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Quirk of moon's orbit makes it a 'super' sight

Hope you had a chance to stare up at the moon last night.

Of course, it was hard to miss.

It was the biggest, brightest full moon of the year, as it passed closer to the Earth than usual.

Saturday's event was known as a "supermoon." The moon -- whose distance from our planet varies because of its elliptical orbit -- was about 221,802 miles from Earth at 11:34 p.m. Saturday. That's about 15,300 miles closer than average.

That proximity made the moon appear roughly 16 percent larger, but it would have been hard to tell with the naked eye, said Alan Friedman, president of the Buffalo Astronomical Association.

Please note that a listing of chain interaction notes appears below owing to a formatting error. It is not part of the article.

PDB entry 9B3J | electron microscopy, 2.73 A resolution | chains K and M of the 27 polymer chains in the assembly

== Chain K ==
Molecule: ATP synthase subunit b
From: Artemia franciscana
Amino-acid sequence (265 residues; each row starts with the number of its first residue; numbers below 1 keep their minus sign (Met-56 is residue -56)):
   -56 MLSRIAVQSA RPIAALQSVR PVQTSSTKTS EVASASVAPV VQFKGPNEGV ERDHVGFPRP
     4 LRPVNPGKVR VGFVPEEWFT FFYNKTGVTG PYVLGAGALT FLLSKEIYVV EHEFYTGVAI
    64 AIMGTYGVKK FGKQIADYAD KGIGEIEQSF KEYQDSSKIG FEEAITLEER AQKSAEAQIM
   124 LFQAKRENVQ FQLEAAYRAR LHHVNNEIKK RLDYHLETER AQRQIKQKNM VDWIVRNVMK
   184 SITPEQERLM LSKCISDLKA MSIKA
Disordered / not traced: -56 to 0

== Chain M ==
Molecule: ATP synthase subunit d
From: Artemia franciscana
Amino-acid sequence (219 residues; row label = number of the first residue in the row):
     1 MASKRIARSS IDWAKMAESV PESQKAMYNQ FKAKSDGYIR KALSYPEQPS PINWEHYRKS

"It's like the difference between ordering a 16-inch pizza or a 17-inch pizza," Friedman said.

Like any full moon, the supermoon looked bigger when it's on or near the horizon rather than higher in the sky, thanks to an optical illusion. So the best time to enjoy it was about 8:14 p.m. Saturday.

And while beautiful, a supermoon is not that unique, Friedman said. The last supermoon was March 19, 2011, and it was about 240 miles closer than this year's.

If you really want to see a celestial event, Friedman said, mark your calendars for June 5. "That's when Venus passes between Earth and the sun so it creates a beautiful black silhouette against the sun," Friedman said. "We aren't going to see it again."

That's because the next transit of Venus across the sun will happen in 2117.